Similarly, children with congenital rubella syndrome are at increased risk for development of autism. Risk is associated with exposure to rubella before birth but not after birth.

The following studies all support the fact that autism occurs during development of the nervous system early in the womb:

  • The genetics of autism
  • The timing of the first symptoms of autism (home-movie studies)
  • The relationship between autism and the receipt of the MMR vaccine
  • Structural abnormalities of the nervous system of children with autism
  • Thalidomide and natural rubella infection

Unfortunately, for current and future parents of children with autism, the controversy surrounding vaccines has caused attention and resources to focus away from a number of promising leads.

The Autism Science Foundation is a non-profit organization that follows the developments related to autism; in particular, making sure that the studies are scientifically sound. Their website provides up-to-date information about what is known about the causes of autism.

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Beyond the Autism/Vaccine Hypothesis: What Parents Need to Know about Autism Research

A decade ago most researchers agreed that we needed to study vaccines in relation to autism. We had to reconcile the fact that the number of vaccines children were receiving was increasing, and at the same time, the number of children who were being diagnosed with autism also was on the rise. Fortunately this was a question that could be studied – and answered – by science. We looked at children who received vaccines and those who didn’t, or who received them on a different, slower schedule. There was no difference in their neurological outcomes. Multiple studies have been completed which investigated the measles, mumps and rubella vaccination in relation to autism. Researchers have also studied thimerosal, a mercury-based preservative, to see if it had any relation to autism. The results of studies are very clear; the data show no relationship between vaccines and autism. Read the studies themselves below and browse our recommended reading list.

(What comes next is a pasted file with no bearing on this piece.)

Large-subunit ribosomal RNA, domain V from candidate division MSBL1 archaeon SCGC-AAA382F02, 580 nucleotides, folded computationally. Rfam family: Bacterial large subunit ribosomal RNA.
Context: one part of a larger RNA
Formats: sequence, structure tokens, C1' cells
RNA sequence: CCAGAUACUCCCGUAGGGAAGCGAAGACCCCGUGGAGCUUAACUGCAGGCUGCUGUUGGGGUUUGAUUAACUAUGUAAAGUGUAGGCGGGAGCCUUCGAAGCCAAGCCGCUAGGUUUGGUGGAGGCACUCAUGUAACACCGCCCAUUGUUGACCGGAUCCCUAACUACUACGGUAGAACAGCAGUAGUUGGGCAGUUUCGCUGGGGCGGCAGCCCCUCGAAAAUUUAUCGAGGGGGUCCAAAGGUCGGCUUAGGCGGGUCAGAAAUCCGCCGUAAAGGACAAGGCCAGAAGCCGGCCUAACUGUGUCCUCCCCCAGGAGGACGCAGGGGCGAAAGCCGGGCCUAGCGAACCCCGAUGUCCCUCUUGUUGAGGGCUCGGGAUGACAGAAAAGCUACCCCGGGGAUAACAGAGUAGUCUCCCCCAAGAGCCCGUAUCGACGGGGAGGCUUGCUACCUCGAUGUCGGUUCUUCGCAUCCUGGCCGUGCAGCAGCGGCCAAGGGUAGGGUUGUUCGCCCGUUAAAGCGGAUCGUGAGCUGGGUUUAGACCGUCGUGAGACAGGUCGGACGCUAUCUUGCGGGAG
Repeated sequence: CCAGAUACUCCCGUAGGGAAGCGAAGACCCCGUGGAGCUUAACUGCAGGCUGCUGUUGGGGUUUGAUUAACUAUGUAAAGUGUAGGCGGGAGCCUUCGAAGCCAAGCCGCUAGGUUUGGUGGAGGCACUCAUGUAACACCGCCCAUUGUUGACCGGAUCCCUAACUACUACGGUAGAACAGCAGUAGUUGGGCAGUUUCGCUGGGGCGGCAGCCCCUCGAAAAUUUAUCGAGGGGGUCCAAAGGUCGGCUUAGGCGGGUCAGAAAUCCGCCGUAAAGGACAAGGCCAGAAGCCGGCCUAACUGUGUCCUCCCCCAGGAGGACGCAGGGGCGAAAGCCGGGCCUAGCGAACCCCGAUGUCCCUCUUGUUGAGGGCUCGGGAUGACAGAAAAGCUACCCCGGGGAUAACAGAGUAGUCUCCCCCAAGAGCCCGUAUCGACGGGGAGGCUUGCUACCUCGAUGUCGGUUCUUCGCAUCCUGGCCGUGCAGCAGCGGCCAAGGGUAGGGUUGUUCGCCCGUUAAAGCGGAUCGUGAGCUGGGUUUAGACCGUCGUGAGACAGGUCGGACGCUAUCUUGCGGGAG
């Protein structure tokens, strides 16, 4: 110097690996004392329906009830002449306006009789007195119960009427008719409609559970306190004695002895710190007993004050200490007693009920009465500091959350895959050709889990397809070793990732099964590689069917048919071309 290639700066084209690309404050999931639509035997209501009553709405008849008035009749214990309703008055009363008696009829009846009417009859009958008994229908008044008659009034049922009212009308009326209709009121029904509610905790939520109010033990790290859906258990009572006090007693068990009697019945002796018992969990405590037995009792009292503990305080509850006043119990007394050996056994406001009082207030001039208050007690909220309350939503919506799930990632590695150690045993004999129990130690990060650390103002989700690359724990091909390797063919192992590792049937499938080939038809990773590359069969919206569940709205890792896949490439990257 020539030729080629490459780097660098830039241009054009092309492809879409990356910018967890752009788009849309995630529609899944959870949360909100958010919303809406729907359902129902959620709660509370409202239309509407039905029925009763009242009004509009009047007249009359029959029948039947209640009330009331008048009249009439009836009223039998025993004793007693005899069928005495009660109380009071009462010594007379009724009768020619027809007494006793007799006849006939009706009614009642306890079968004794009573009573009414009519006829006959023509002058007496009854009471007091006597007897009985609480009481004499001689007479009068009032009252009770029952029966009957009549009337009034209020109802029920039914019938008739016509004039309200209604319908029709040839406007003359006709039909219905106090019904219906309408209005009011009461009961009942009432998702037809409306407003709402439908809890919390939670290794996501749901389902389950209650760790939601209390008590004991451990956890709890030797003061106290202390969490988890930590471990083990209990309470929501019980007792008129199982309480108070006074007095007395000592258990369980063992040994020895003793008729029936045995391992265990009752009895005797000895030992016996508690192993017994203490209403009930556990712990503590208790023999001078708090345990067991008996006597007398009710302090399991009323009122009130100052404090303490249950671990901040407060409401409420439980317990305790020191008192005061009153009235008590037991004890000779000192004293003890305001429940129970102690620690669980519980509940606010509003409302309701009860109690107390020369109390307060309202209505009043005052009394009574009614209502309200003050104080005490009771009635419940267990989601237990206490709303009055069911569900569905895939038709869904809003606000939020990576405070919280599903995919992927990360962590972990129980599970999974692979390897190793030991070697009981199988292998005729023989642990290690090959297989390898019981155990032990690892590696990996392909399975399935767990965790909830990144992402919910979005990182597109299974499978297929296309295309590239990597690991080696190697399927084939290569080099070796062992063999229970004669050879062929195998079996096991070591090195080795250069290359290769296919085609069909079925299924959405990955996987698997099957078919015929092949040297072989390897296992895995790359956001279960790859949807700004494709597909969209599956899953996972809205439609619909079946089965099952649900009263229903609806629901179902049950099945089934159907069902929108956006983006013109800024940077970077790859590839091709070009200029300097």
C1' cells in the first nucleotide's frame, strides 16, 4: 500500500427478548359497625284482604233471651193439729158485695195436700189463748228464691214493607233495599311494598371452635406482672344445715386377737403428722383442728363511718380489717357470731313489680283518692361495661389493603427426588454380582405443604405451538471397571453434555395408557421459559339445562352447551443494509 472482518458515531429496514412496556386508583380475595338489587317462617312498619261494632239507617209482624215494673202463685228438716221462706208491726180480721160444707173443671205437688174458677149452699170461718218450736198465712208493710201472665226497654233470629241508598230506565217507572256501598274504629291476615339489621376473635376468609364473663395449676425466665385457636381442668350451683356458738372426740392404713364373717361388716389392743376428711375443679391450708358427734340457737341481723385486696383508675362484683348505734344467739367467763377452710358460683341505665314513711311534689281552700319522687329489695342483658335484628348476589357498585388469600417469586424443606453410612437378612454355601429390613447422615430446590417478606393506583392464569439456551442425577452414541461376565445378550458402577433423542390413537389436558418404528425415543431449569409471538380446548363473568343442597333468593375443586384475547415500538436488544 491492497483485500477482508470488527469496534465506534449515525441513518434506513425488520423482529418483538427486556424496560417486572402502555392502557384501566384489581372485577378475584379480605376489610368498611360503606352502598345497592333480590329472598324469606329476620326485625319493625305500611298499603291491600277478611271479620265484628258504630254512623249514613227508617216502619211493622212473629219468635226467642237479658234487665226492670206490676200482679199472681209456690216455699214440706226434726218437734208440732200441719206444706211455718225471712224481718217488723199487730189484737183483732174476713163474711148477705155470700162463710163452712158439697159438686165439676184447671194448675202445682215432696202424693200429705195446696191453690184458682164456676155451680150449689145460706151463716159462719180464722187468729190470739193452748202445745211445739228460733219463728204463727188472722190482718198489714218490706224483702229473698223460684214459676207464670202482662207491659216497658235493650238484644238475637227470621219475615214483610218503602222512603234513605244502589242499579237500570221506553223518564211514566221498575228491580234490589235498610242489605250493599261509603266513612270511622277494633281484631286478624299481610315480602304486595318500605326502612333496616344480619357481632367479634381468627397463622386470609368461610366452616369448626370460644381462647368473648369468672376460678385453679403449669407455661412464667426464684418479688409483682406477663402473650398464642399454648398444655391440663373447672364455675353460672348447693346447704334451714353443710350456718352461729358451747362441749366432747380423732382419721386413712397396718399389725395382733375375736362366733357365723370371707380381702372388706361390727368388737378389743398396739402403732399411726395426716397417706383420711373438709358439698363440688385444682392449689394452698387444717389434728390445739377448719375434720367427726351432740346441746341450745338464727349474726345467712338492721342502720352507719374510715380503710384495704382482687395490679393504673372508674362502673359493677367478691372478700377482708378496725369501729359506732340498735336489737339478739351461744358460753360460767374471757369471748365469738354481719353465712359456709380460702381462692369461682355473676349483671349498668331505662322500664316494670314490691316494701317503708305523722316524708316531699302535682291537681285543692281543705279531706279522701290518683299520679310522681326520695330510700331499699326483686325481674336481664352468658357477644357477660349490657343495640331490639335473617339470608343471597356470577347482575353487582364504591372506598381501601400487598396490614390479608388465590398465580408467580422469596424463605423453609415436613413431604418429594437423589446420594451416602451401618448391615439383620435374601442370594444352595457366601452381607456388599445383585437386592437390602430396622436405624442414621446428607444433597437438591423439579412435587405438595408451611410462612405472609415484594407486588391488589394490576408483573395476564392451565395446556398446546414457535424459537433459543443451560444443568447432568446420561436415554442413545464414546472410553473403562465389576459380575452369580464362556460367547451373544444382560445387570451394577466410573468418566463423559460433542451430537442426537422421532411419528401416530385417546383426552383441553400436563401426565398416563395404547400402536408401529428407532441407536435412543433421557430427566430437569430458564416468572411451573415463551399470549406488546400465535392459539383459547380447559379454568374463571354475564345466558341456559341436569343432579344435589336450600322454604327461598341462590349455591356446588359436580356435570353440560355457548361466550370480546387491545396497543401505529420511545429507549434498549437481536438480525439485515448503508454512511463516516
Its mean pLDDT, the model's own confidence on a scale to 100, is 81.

Making the CASE for Vaccines

Click here to read and download our guide to talking about vaccines.

Read the Science

Literature Reviews: Autism and Vaccines

Autism Occurrence by MMR Vaccine Status Among US Children With Older Siblings With and Without Autism
The Journal of the American Medical Association
April 2015

Safety of Vaccines Used for Routine Immunization of U.S. Children: A Systematic Review
August 2014

Vaccines are Not Associated with Autism: An Evidence-Based Meta-Analysis of Case-Control and Cohort Studies
June 2014

On-time Vaccine Receipt in the First Year Does Not Adversely Affect Neuropsychological Outcomes
Smith, M and Woods, C
June 2010

Vaccines and Autism: A Tale of Shifting Hypotheses
Clinical Infectious Diseases
Offit, Paul and Gerber, Jeffrey S.
February 2009

Immunization Safety Review: Vaccines and Autism
Institute of Medicine